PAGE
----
The project, which spans a million square feet, will include about 400 single-patient rooms, new operating rooms, an imaging center, a larger pharmacy and more burn care units. Once the expansion project is finished, the medical center will have 675 to 700 inpatient beds.

Photo: Paul Bradbury/Getty Images

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Affordable Care Act Marketplace enrollment has reached a “key milestone,” with 11.5 million people choosing a health plan through the Marketplace as of December 15, the Centers for Medicare & Medicaid Services (CMS) reported Tuesday.

This is 1.8 million people more than the same period last year, representing an 18% increase, CMS said. It’s also a sharp increase from numbers reported last month: Nearly 3.4 million people had chosen an ACA Marketplace health plan, which represented a 17% increase from the same period last year, CMS announced November 22.

“This year, we’re so pleased to see so many new enrollees on, taking advantage of expanded financial assistance and new eligibility to purchase affordable, comprehensive health care coverage that they can use to help keep them and their families healthy,” said CMS Administrator Chiquita Brooks-LaSure in a news release.

The 2023 Marketplace Open Enrollment Period began on November 1 and ends on January 15 for Deadlines vary for state-based Marketplaces, however.

Due to the Inflation Reduction Act — which passed in August — four out of five enrollees can find a plan for $10 or less after tax credits, according to CMS. Additionally, 92% of enrollees have plan options from three or more insurance companies. Standardized plans also made it easier for consumers to compare and choose plans, according to the news release.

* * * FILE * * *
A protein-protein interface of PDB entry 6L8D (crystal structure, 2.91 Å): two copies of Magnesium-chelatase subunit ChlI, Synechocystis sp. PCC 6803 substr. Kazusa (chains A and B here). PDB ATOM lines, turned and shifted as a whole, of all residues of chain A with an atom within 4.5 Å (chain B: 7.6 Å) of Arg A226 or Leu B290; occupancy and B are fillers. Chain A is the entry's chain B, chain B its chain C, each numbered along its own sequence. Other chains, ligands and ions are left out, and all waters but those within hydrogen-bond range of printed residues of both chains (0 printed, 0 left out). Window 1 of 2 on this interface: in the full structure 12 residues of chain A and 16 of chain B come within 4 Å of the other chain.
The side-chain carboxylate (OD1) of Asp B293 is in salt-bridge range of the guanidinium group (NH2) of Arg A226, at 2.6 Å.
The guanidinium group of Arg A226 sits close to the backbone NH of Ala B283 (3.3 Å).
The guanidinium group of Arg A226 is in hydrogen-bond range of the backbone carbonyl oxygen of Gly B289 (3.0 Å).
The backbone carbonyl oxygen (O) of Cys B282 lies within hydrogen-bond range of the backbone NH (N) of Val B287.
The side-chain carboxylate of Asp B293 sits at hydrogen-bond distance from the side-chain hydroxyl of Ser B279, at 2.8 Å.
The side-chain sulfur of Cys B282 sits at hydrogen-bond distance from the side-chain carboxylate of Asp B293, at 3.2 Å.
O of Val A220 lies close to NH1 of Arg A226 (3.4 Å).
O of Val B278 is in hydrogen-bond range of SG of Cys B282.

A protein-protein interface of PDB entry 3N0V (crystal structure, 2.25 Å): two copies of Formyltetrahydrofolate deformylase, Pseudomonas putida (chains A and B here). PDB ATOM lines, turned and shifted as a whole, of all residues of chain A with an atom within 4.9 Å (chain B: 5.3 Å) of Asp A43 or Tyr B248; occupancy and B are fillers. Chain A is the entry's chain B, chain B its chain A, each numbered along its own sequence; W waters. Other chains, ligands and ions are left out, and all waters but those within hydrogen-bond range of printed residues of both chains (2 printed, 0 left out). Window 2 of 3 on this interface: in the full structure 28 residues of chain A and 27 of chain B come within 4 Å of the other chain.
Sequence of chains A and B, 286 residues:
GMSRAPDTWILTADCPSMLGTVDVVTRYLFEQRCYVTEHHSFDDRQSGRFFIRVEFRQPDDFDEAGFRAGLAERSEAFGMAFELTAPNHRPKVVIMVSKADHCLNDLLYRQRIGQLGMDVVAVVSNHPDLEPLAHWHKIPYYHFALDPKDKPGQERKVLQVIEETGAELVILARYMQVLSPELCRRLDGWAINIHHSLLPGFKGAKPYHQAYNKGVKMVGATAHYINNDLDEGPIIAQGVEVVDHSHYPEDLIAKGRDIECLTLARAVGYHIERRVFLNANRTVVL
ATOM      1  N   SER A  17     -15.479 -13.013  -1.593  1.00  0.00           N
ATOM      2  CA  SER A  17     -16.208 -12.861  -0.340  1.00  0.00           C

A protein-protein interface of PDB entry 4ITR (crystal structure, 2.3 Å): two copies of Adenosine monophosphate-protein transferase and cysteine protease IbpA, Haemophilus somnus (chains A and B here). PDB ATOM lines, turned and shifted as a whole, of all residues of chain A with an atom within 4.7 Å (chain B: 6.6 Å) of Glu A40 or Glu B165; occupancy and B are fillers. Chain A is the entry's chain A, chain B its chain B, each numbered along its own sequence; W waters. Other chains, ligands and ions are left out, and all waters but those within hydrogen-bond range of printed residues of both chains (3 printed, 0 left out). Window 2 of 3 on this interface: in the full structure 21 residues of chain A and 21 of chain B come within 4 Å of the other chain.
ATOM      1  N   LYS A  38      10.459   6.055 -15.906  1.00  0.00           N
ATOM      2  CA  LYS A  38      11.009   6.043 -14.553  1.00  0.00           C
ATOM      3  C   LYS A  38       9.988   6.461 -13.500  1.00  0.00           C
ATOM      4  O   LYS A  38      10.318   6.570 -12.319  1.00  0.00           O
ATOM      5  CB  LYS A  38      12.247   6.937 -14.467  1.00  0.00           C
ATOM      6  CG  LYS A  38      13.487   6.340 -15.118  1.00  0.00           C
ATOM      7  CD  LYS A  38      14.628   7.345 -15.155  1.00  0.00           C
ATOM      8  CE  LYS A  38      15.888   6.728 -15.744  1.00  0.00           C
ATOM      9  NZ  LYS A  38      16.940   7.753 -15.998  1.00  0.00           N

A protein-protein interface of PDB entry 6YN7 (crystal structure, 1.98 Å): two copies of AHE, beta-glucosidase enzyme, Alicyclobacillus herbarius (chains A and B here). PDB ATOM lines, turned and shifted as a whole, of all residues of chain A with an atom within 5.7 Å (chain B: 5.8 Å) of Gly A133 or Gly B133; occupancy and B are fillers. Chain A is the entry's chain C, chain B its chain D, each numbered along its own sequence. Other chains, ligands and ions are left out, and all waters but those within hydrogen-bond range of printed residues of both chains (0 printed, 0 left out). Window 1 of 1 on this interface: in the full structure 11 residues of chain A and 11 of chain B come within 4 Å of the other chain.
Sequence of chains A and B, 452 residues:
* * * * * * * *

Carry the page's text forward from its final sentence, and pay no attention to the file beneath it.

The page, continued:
The Biden-Harris Administration made a historic $98.9 million investment to 59 navigator organizations in August to help consumers during the 2023 open enrollment period. The year prior, the Administration invested $80 million. These organizations educate consumers on health insurance coverage and assist them in finding the best health plan for their needs. In contrast, the Trump administration gave $10 million to 39 navigator organizations for the 2019 period.

“Unprecedented investments lead to unprecedented results. Under President Biden’s leadership, we have strengthened the Affordable Care Act Marketplace with continued record affordability, robust competition, and historic outreach efforts – and today’s enrollment numbers reflect that,” said Xavier Becerra, secretary of the Department of Health and Human Services (HHS).

The national uninsured rate was at a record low of 8% in early 2022, according to an August report released by HHS.

The next snapshot of plan selections will be released January 11, CMS said.

Photo: YinYang, Getty Images